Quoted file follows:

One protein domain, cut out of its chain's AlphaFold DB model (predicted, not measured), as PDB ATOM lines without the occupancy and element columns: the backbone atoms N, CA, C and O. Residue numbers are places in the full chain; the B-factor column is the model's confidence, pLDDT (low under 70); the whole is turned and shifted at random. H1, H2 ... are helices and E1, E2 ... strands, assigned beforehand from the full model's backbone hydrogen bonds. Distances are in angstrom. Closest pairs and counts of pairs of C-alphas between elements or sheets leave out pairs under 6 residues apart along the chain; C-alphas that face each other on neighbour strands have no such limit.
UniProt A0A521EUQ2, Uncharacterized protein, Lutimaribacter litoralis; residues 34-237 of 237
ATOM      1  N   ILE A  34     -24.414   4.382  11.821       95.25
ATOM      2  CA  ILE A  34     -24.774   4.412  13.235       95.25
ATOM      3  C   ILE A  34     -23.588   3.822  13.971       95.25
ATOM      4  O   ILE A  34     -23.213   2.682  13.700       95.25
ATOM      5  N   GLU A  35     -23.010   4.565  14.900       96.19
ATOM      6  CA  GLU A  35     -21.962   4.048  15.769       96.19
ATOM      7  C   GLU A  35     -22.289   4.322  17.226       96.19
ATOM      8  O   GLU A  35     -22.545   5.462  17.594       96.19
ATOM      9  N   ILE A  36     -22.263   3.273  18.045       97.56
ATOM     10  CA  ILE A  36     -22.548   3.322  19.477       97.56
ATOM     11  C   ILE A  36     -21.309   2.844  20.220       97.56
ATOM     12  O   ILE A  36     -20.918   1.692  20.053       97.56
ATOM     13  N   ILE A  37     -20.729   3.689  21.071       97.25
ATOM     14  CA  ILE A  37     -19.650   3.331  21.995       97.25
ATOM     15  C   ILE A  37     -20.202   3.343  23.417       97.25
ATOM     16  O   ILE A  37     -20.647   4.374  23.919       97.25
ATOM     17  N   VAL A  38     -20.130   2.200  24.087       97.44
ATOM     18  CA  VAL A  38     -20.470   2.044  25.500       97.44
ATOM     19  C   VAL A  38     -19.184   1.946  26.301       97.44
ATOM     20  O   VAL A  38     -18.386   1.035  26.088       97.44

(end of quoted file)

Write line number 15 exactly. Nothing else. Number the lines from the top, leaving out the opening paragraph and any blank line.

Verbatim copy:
ATOM     14  CA  ILE A  37     -19.650   3.331  21.995       97.25